I spent a little while smoothing this and the crankcase casting with needle files and then had a go at bead blasting them with a very basic Aldi spot blaster which gave the desired finish but I need to get small cabinet as glass beads on the garage floor can be a bit slippery ;D



A couple of photos of the engine coming together taken prior to the bead blasting to round things off for tonight.













« Last Edit: April 16, 2022, 07:36:42 PM by Jasonb »

Offline rklopp

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Re: Little Wall
« Reply #23 on: April 17, 2022, 06:04:02 PM »
This setup seems sketchy. (Photo of part in vise after machining second side.) Did you not have any support underneath the part?

Offline Jasonb

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Re: Little Wall
« Reply #24 on: April 17, 2022, 06:36:00 PM »
I don't think I did have anything as it was a while ago that I did it, though could have been a packer under the rectangular flange.

Offline Jasonb

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Re: Little Wall
« Reply #25 on: April 21, 2022, 07:32:02 PM »
The crankshaft started life as a length of EN8 round bar and was reduced down to a rectangular section using a 5 insert face mill regularly flipping the bar over to minimise the risk of any distortion caused buy taking a lot of metal off one face in a single go.



I then used an angle plate and 20-40-80 block to give me two reference faces to clamp the now rectangular bar to so that the ends could be centre drilled ready for subsequent turning



To avoid the knock, knock, knock of the interrupted cuts I milled out most of the waste between the webs with a 10mm cutter



Over to the lathe and a soft ctr held in the 3-jaw was trued up and the chuck jaws also work well to drive the dog. I use a GTN2 insert that has been modified with a Dremel cut off disk to remove the cutting edge in the middle to do the last few finish cuts moving the tool from side to side



After milling away the waste at either end and fitting a packing piece between the webs the shaft was turned down to the required 10mm diameter 8mm diameter and the ends reduced ready to be threaded M6. The shaft was then set aside until the flywheel and pulley were ready so all the tapers could be cut with the top slide at the same setting.



With the shaft diameters finished I could use that as a gauge to bore the bronze bearings which are just simple flanged ones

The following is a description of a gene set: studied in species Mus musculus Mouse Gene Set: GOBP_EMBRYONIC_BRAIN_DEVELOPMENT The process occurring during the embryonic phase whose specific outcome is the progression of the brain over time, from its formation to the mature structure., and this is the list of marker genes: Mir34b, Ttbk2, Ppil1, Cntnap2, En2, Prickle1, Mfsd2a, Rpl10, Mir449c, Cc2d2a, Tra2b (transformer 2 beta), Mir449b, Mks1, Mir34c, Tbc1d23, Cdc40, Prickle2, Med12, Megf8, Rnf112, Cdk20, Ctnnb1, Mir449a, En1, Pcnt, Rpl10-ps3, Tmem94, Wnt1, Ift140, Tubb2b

There are bolt on counterweights on the crank webs, I started by turning a piece of bronze.



Then milled some slots to produce the two "half circle" weights



And then a slot to fit over the crank web's end and a hole for the retaining cap head screw



A couple of shots of the crankshaft with it's weights and the bearings one of which is fitted to an end cover.






Offline Dan Rowe

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Re: Little Wall
« Reply #26 on: April 21, 2022, 08:27:02 PM »
Nice sequence of making a crank. Is EN8 a stress-proof type of steel?

I really like the double-dogging photos, I have never seen that done before.

Cheers Dan
ShaylocoDan

Offline Jasonb

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Re: Little Wall
« Reply #27 on: April 22, 2022, 07:05:37 AM »
No it's nor stress proof hence the care taken to machine a bit of each side so the internal stresses don't cause movement, you can get it in hot rolled which should be less risk but smaller diameters >2" are usually sold cold rolled. Its a medium tensile steel but still quite easy to machine. In the US it would be 1040 0r 1045

Best not go googling for more images of Double Dogging, could certainly have a different meaning over here :naughty:

Online steam guy willy

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Re: Little Wall
« Reply #28 on: April 22, 2022, 12:15:47 PM »
Wow this is looking really good  and the needle file work has worked really well  :praise2: :praise2:

Willy

Offline Dan Rowe

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Re: Little Wall
« Reply #29 on: April 22, 2022, 01:18:32 PM »
Best not go googling for more images of Double Dogging, could certainly have a different meaning over here :naughty:

Thanks for the info on EN8.

That last bit made me spit out my coffee laughing so really thanks for that laugh, good one.

Cheers Dan
ShaylocoDan